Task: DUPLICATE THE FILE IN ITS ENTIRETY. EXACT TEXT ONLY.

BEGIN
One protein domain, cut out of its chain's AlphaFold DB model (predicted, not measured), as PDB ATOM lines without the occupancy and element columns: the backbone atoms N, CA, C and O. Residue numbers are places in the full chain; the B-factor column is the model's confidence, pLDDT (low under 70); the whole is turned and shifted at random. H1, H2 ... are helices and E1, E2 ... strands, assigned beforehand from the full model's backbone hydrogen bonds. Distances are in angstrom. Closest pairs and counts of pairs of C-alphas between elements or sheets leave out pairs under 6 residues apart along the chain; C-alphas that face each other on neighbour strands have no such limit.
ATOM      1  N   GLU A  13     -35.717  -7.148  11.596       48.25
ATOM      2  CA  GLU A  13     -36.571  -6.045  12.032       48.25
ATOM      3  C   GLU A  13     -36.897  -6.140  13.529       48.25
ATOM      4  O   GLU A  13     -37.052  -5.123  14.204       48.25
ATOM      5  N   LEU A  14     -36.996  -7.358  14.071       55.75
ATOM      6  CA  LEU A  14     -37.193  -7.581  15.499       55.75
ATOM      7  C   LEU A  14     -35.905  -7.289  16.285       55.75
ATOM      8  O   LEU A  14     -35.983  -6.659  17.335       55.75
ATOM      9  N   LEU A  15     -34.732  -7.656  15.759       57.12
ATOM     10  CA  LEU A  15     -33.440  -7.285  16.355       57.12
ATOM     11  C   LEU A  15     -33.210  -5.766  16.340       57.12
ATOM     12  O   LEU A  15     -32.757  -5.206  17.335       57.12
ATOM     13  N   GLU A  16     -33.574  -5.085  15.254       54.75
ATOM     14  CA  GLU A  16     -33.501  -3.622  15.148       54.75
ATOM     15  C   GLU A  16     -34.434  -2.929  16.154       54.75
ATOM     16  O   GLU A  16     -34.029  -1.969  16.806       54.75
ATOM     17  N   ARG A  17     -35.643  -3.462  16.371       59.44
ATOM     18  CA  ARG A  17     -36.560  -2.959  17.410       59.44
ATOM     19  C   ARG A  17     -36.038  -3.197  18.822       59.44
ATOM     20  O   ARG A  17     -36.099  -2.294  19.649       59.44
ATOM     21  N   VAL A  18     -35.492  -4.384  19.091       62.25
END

One protein domain, cut out of its chain's AlphaFold DB model (predicted, not measured), as PDB ATOM lines without the occupancy and element columns: the backbone atoms N, CA, C and O. Residue numbers are places in the full chain; the B-factor column is the model's confidence, pLDDT (low under 70); the whole is turned and shifted at random. H1, H2 ... are helices and E1, E2 ... strands, assigned beforehand from the full model's backbone hydrogen bonds. Distances are in angstrom. Closest pairs and counts of pairs of C-alphas between elements or sheets leave out pairs under 6 residues apart along the chain; C-alphas that face each other on neighbour strands have no such limit.
ATOM      1  N   GLU A  13     -35.717  -7.148  11.596       48.25
ATOM      2  CA  GLU A  13     -36.571  -6.045  12.032       48.25
ATOM      3  C   GLU A  13     -36.897  -6.140  13.529       48.25
ATOM      4  O   GLU A  13     -37.052  -5.123  14.204       48.25
ATOM      5  N   LEU A  14     -36.996  -7.358  14.071       55.75
ATOM      6  CA  LEU A  14     -37.193  -7.581  15.499       55.75
ATOM      7  C   LEU A  14     -35.905  -7.289  16.285       55.75
ATOM      8  O   LEU A  14     -35.983  -6.659  17.335       55.75
ATOM      9  N   LEU A  15     -34.732  -7.656  15.759       57.12
ATOM     10  CA  LEU A  15     -33.440  -7.285  16.355       57.12
ATOM     11  C   LEU A  15     -33.210  -5.766  16.340       57.12
ATOM     12  O   LEU A  15     -32.757  -5.206  17.335       57.12
ATOM     13  N   GLU A  16     -33.574  -5.085  15.254       54.75
ATOM     14  CA  GLU A  16     -33.501  -3.622  15.148       54.75
ATOM     15  C   GLU A  16     -34.434  -2.929  16.154       54.75
ATOM     16  O   GLU A  16     -34.029  -1.969  16.806       54.75
ATOM     17  N   ARG A  17     -35.643  -3.462  16.371       59.44
ATOM     18  CA  ARG A  17     -36.560  -2.959  17.410       59.44
ATOM     19  C   ARG A  17     -36.038  -3.197  18.822       59.44
ATOM     20  O   ARG A  17     -36.099  -2.294  19.649       59.44
ATOM     21  N   VAL A  18     -35.492  -4.384  19.091       62.25